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  #1  
Old 05-28-2020, 03:40 AM
gdomingo gdomingo is offline
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Norinco M1911A1

Good day all. I am new to the forum but not new to the 1911 platform. I bought my Norinco 1911 in 1996 and simply love this pistol. Sadly I haven't shot that much, only about 200 rounds in total. I would love to customize my pistol. I have already done a new skeletonized trigger. Would love to add a commander hammer, but without working on the frame. Hench keeping the standard grip safety. Just a thought. Love to hear from you all.
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  #2  
Old 05-28-2020, 07:45 PM
Hawkeye fan Hawkeye fan is offline
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Welcome from Las Vegas.
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  #3  
Old 05-28-2020, 10:04 PM
Piexcel Piexcel is offline
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Welcome aboard!! Present your question in the "Other 1911's" subforum, and you will get many responses. Posting a few pics will be good too!
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  #4  
Old 05-30-2020, 03:46 PM
farscott farscott is offline
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I have had mixed results with the Norinco guns. One I bought stock went back to the seller the next day as the barrel lugs were being peened by the slide. I also have a pair of customs built on Norinco base guns, one from EGW, that are excellent.

The latter pistols came to me complete. One was done by EGW, and the second was made as a copy by a smith local to the seller. The EGW pistol, as expected, is a bit more refined, especially with the dehorn. Both pistols retain only the Norinco frame and slide, with every other part replaced. The slides and "touch parts" have been been finished in hard chrome and the frames are finished with Cerakote. Sights are Novak, barrels are Ed Brown, grips are G10, and most other parts are CMC, EGW, or Ed Brown.

If these pistols were done on Colt frames and slides, the price would be much higher and the value lower. The purchase price for the pair was much less than the cost of the base pistols, let alone the parts and labor needed to customize them. In fact, the purchase price was less per pistol than retail, not MSRP, for a new 1991A1 or SA Loaded.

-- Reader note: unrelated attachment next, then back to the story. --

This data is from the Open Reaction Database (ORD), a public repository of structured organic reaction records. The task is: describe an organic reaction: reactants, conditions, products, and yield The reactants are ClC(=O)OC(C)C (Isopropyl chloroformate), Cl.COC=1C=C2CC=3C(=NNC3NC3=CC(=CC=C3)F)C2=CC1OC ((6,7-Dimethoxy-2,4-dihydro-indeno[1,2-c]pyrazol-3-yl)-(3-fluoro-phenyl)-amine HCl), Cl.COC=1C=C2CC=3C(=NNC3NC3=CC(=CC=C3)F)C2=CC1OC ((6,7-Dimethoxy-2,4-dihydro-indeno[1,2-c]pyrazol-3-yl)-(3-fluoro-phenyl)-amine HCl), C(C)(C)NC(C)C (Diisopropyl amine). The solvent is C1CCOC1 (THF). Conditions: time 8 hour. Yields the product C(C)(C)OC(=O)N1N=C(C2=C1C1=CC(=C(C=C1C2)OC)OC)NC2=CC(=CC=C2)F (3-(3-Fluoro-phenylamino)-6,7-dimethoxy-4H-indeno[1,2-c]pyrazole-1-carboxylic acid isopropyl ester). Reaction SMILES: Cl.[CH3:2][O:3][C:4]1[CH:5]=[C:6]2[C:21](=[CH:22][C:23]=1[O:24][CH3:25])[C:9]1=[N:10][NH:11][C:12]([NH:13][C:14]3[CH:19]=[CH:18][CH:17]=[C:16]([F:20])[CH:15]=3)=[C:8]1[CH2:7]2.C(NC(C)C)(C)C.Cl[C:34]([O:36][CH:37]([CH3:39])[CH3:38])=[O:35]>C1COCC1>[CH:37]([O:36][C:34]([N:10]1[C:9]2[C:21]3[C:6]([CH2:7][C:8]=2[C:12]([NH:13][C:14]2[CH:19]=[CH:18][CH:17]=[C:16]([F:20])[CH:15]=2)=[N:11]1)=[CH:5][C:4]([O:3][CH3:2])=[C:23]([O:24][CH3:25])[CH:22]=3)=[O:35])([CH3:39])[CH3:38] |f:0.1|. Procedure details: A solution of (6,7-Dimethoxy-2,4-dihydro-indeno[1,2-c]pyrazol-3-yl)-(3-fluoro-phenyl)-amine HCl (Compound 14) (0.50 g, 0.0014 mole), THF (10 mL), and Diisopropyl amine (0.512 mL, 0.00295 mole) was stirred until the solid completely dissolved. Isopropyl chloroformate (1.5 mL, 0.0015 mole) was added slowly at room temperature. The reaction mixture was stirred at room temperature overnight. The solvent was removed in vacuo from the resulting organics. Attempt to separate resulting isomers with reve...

Attached Thumbnails
Custom_Norinco_Brace_1.jpg   Custom_Norinco_Brace_2.jpg  
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Last edited by farscott; 05-31-2020 at 05:21 AM.
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  #5  
Old 05-31-2020, 11:56 PM
gdomingo gdomingo is offline
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Thank you all for your welcomes and replies. Here is some pictures of my Norinco M1911.
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  #6  
Old 06-25-2020, 11:08 PM
1911crazy 1911crazy is offline
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My norc 1911/45acp is the most accurate 1911 I have. It was ridden hard and put away wet. Even the barrel bushing was more loose in the slide than the barrel fit. I wanted a project 1911 platform. My first one. I wanted to do a cheap build using the cheapest bargain basement new parts I could buy. Cdnnsports national match barrel bushing $15, SPG USGI surplus military barrel $59. FLGR kit with 18# spring $9. I had all the 1911 tools from brownells. I polished the feed ramp till the machine marks were gone, added a disconnector ramp, fitted the nm bushing till the wrench was needed for a snug fit not tight. The lug engagement is perfect. No barrel spring in both directions. I hand lapped the barrel into the nm bushing for a 100% loc up in full battery. She shoots cloverleafs and clusters at 25 yds using wolf ammo. Cheap build, it’s my workmanship.

I’m a class A machine builder, auto mechanic, lead eng tech. I like working on guns. No 200,000 lb machines to work on.
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  #7  
Old 06-26-2020, 02:21 AM
green papaya green papaya is offline
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Norinco canada?

Quote:
Originally Posted by gdomingo View Post
Thank you all for your welcomes and replies. Here is some pictures of my Norinco M1911.
is your NORINCO bought in CANADA? I dont think the US imports didnt have the flared ejection port?
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  #8  
Old 06-26-2020, 10:44 AM
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RickB RickB is offline
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Quote:
Originally Posted by gdomingo View Post
Would love to add a commander hammer, but without working on the frame. Hench keeping the standard grip safety. Just a thought. Love to hear from you all.
Installing a new hammer may require refitting or replacing the thumb safety; thumb safeties are always hand-fitted to the combination of hammer and sear, and changing either of those two parts can alter the relationship and require refitting of the safety.
You can retain your grip safety, but it will have to be modified to create clearance for the hammer ring; find a pic here on the site of a Colt "rat tail" grip safety, and you'll see what the modification looks like.
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  #9